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Bidwell park highlighted at museum book reading

Paul+Belz+laughs+with+audience+member+Joan+Goodreau.+Taken+by+Callum+Standish+on+Feb.+22.%0A
Paul Belz laughs with audience member Joan Goodreau. Taken by Callum Standish on Feb. 22.

A small audience gathered quietly around author Paul Belz at the Museum of Northern California Art, Thursday night to hear “An overview of an overview” of his book about Bidwell Park.

Belz, a local author and poet, recently published his book “Bidwell Park: Personal Reflections and Casual Conversations About Chico’s Crown Jewel” which dives deep into the cool waters of Big Chico Creek and the tight relationship between Chico, Bidwell Park and the people who love it. 

The relaxed evening at MONCA served as a book reading, signing and a summary of his work. 

The Bidwell Park reflections started as an article for a travel site and evolved into a years-long mission, including extensive research, conversations with beloved Chico biologist Wes Dempsey and a dissection of government documents.

The group listens to Belz intently in the airy gallery. Taken by Callum Standish on Feb. 22.

The gallery was brightly lit with walls adorned in bird-themed mixed media artwork on display for the avian art exhibit. Chairs made of light wood and blue fabric were arranged to face the corner with a TV showing a slideshow of Upper and Lower Bidwell Park. The photos were of landscapes and wildlife taken by Belz and his partner Kate Roark. 

Nurse and poet Jean Varda started the calm evening by reading a few poems from her collection “Oracle.” The delicate prose made reference to Chico’s landscape and set the stage for the rest of the night. 

Belz stood casually before the group and began his overview. Through photographs, storytelling and his vast knowledge of the area, Belz explained the lengthy history of the park.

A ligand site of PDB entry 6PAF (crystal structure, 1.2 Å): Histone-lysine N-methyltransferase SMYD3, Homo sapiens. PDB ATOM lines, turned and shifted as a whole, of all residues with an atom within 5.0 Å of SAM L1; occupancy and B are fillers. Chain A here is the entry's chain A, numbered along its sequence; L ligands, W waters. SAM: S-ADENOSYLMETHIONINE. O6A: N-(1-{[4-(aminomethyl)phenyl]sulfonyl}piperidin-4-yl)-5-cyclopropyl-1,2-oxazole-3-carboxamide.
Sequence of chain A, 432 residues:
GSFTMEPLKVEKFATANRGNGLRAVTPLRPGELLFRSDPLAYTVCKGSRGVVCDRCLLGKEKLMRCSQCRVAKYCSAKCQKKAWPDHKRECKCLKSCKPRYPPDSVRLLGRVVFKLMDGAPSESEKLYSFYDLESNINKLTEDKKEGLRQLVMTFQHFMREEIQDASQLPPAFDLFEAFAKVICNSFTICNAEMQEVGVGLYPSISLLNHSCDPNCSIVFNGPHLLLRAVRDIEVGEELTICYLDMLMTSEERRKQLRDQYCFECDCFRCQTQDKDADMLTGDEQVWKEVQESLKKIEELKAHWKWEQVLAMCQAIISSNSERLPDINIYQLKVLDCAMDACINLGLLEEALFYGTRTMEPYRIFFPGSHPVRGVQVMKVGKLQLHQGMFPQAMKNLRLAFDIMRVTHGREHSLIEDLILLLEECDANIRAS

He covered the volcanic Tuscan formation of the rocks and the Maidu Indigenous people who inhabited the area long before European settlement. Belz explained the role Annie Bidwell played in the park’s preservation and the ongoing debate on how it should be managed. 

Annie Bidwell had two main wishes when she donated the park to the city in 1905. The park would belong to all of Chico’s people and that the creek, the plants, the land and the animals would be preserved.

These two missions, to expand and develop for humans and to preserve the natural landscape, seem to cause some division among park enthusiasts. What is best for humans is often not best for the ecology of Bidwell Park. 

The crowd enjoyed a casual and intimate gathering Thursday night. Taken by Callum Standish on Feb. 22.

The park holds a special place in the hearts of many Chico residents. 

“Every time I go there I see a Canadian Goose who refuses to leave. Just like me,” Joan Goodreau, an audience member, writer and friend of Belz, said. 

Belz continued his presentation, highlighting the birds of the park to stick with the theme of the exhibit while also showing off the park’s environmental features. 

He imitated the familiar “whacka-whacka” of the woodpecker and described the smooth basalt of Iron Canyon which radiates warmth from the hot sun. 

Belz’s book “Bidwell Park, Personal Reflections and Casual Conversations About Chico’s Crown Jewel.” Taken by Callum Standish on Feb. 22.

In his book he conjures up an image of a summer evening at One Mile with the refreshingly brisk Sycamore Pool, families playing together and blue dragonflies buzzing low.

Goodreau appreciated what an asset the park is and said parks of this size are usually in places with bigger tax bases. She described the park as a breathing space for everyone.

Bidwell Park is not only unique because of its diverse ecology and sheer size at 3600+ acres, but because it has both developed sections and untamed wilderness. 

Belz’s goal is to get the community involved in preserving and enjoying the park.

“We need to get attention back to Bidwell,” Belz said.

The evening finished with a brief Q&A and a sharing of warm thank yous and goodbyes. Belz graciously signed and sold copies of his detailed account of Bidwell Park, which can be found downtown at The Bookstore and the Chico History Museum

Callum Standish can be reached at [email protected].

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About the Contributor
Callum Standish, Arts and Entertainment Editor
Callum Standish is a third year journalism and news major from Castro Valley, California. Standish is in his second semester on The Orion and now serves as the arts and entertainment editor. He has broad interests in cars, music and the environment. Standish enjoys exploring the nooks and crannies of Chico on his bicycle and wasting time with friends. His goal is to get everyone involved in the community on-and-off campus. 

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